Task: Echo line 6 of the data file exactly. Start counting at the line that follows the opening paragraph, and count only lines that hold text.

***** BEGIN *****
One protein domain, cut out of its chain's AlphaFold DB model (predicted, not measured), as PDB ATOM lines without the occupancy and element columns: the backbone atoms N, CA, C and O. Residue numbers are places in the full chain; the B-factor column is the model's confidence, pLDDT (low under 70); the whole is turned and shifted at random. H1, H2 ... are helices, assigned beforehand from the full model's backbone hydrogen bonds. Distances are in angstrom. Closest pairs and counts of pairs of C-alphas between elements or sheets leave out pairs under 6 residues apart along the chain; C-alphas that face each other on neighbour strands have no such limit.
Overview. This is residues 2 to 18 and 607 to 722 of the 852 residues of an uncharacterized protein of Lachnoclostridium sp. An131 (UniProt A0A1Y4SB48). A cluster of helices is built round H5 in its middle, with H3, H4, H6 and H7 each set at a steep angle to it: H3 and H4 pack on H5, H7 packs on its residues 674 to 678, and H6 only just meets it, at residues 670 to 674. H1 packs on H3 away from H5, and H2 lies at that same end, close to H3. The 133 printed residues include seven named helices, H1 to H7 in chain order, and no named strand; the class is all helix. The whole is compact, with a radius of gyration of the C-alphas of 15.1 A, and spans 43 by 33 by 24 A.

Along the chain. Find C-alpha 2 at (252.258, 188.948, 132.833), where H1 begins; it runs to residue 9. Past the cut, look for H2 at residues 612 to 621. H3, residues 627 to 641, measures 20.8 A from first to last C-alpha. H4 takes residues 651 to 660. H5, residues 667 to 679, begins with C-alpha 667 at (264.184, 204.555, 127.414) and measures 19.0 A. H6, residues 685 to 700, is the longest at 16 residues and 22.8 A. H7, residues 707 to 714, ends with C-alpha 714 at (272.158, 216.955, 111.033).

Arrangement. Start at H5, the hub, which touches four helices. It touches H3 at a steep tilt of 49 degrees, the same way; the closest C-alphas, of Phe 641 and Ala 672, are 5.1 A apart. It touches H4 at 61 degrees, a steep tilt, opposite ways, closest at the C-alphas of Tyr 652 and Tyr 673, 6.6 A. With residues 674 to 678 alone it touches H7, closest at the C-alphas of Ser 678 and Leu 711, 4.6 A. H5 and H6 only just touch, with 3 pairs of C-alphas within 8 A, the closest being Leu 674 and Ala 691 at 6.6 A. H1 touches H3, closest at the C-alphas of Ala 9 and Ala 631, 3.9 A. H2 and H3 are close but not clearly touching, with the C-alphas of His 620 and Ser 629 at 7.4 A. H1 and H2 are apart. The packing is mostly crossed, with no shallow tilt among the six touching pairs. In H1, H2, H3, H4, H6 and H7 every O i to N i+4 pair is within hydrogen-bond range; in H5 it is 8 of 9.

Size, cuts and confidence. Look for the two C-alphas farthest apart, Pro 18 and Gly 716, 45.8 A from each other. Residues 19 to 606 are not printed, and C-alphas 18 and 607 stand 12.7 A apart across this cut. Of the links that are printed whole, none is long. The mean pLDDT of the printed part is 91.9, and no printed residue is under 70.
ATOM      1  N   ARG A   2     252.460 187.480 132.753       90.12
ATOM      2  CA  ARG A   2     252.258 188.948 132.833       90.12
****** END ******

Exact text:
ATOM      2  CA  ARG A   2     252.258 188.948 132.833       90.12